CVTs in Modern Cars: Unreliable Option or Decent Alternative?

The attitude of US motorists to CVTs is ambiguous. Some consider them a progressive option for an automatic transmission, while others try to avoid it when choosing a car. The expert mechanics from the Indianapolis dealership, Indy Auto Man, explain the main pros and cons of a continuously variable transmission. Read also a comprehensive guide on how to check a used car transmission on indyautoman.com.

Advantages of CVTs

The main advantage for most manufacturers is the simplicity of a continuously variable transmission compared to traditional hydromechanical automatics. Such a gearbox is cheaper, which makes it possible to make the car affordable. 

Another reason for the mass distribution of CVTs in cars is their high efficiency. The electronics and hydraulics of the variable transmission select a gear ratio that minimizes fuel consumption. Unlike mechanics and automatic, it can be changed smoothly, keeping the dynamic characteristics as close to ideal as possible. As a result, the car becomes more economical and environmentally safe.

The simplicity, low cost, efficiency, and environmental friendliness of CVTs led to the gradual abandonment of hydromechanical gearboxes.

But CVT not only brings profit to manufacturers. Those who buy a car with CVT also receive many benefits:

  • Smooth start without jerks, and shocks;
  • Low engine load due to operation in the optimal rpm range;
  • Lighter vehicle weight, improved acceleration and reduced fuel consumption;
  • More space in the cabin – the CVT takes up less space compared to the automatic;
  • Reduced noise and vibration levels;
  • Quick selection of the desired gear ratio, no gaps in the transmission of torque to the wheels.

Disadvantages of CVTs

The laws of physics are inexorable. Therefore, even the most advanced systems wear out, break and annoy with some problems. Knowing how a CVT differs from an automatic transmission, a driver can distinguish the following disadvantages:

  • Sensitivity to stress and temperature. The classic continuously variable transmission is afraid of a long drive at low and high speeds, so engineers came up with a lock-up torque converter and a tight clutch of the pulleys with a gear. This problem also exists in the latest transmissions, so drivers should avoid dynamic and pull driving.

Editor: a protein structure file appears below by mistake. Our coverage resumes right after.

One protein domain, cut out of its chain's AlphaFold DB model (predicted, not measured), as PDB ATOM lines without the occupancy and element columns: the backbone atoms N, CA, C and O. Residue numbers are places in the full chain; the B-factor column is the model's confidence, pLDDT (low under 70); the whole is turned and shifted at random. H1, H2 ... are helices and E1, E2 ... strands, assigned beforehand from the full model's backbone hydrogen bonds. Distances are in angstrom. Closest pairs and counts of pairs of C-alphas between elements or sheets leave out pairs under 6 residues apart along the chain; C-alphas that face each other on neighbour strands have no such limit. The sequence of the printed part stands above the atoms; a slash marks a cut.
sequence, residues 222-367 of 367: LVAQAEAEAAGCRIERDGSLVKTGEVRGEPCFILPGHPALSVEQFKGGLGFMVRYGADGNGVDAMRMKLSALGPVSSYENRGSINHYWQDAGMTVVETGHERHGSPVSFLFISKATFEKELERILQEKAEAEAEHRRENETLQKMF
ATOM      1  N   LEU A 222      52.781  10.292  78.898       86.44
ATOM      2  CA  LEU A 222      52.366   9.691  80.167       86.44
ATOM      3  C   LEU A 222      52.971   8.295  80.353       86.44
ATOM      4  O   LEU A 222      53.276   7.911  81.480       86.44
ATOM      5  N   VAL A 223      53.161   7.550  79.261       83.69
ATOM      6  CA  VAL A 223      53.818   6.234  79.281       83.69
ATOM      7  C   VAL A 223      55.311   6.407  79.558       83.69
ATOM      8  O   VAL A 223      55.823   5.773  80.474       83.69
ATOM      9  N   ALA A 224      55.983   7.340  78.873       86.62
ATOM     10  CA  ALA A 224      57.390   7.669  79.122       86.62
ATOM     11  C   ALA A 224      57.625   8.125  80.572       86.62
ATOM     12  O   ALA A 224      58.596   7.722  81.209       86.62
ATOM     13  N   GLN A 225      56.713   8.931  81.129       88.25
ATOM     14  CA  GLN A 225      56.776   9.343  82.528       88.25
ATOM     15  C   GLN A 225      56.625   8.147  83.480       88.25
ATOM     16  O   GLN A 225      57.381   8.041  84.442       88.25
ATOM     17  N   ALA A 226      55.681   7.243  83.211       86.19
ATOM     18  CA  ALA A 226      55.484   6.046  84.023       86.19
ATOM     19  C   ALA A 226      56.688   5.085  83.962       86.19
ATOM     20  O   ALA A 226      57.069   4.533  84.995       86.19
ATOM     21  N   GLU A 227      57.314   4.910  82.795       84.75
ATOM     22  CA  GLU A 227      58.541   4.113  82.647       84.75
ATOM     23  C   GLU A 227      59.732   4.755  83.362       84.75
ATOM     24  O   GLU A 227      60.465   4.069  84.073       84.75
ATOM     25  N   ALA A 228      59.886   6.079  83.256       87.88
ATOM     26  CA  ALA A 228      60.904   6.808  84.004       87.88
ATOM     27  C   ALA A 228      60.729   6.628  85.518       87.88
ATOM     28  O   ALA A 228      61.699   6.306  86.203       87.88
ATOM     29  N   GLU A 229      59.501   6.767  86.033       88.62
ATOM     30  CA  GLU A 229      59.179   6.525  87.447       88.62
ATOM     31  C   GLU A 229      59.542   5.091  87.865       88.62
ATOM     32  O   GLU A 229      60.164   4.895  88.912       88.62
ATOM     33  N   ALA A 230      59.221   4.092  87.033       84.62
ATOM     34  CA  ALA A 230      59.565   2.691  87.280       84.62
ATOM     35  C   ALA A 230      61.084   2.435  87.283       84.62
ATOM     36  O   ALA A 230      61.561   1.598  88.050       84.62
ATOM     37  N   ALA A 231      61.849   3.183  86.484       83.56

• It is impossible to tow the car with the variator. The exception is models with an emergency mode that disengages the engine and transmission. When you try to pull the vehicle to the place of repair, the driven shaft will rotate, and the drive shaft will remain blocked. This will lead to rapid wear of the belt and pulleys.
  • Rapid wear during slipping, sharp jerks, and shock loads. Because of this, it is undesirable to tow another car on the CVT, go off-road and pull a heavy trailer. In addition, a breakdown can overtake you after hitting the wheels on a brick lying in a puddle or after an unsuccessful attempt to climb a curb.
  • Maintenance requirement. It is desirable to service the variator more often than the hydromechanical gearbox – change the oil and filters, clean the magnets to collect chips every 15-20 thousand miles. Some manufacturers indicate a service interval of 30-40 thousand miles, but such estimates seem too bold. If you want the gearbox to last long and not upset you with breakdowns, stick to the first figures.
  • Less user experience. CVTs have been used for a relatively short time – since the 1980s, while hydromechanical machines appeared back in the 1930s. Because of this, some of them suffer from birth defects: electronic unit overheating, clogging of hydraulic valves, and so on. In new cars, such breakdowns appear less often, but still happen.

How to Extend the Variator Life?

A CVT is a good alternative to a hydromechanical transmission for those who prefer a measured ride. To increase its resource, it is vital to follow simple requirements:

  • Move off smoothly and refuse sharp maneuvers;
  • When traveling long distances, periodically change the mode of movement – sometimes slow down;
  • Refuse to go off-road even if the variator is installed on a crossover with all-wheel drive and high ground clearance;
  • Change the oil on time and choose the original consumables recommended by the manufacturer;
  • At each service visit, check the transmission cooling system and clean it if necessary;
  • Move a car with a CVT on a tow truck and refuse to tow other cars;
  • When stopping for more than 2 minutes, move the transmission control selector to position P or N. Do not do this for short pauses.

When buying a used car, it is indispensable to arrange a test drive to check the variator. Signs of a malfunction will be a howl or rattle when driving, a delayed reaction to pressing the gas pedal, and poor acceleration dynamics.

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